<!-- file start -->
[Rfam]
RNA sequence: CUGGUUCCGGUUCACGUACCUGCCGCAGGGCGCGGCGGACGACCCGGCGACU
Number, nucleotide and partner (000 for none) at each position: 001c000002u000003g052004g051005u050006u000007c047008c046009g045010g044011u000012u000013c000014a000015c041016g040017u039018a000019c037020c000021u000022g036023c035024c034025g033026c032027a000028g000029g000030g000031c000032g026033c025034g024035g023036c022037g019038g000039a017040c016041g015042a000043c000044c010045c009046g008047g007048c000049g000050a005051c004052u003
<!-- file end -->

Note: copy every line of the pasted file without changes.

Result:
[Rfam]
RNA sequence: CUGGUUCCGGUUCACGUACCUGCCGCAGGGCGCGGCGGACGACCCGGCGACU
Number, nucleotide and partner (000 for none) at each position: 001c000002u000003g052004g051005u050006u000007c047008c046009g045010g044011u000012u000013c000014a000015c041016g040017u039018a000019c037020c000021u000022g036023c035024c034025g033026c032027a000028g000029g000030g000031c000032g026033c025034g024035g023036c022037g019038g000039a017040c016041g015042a000043c000044c010045c009046g008047g007048c000049g000050a005051c004052u003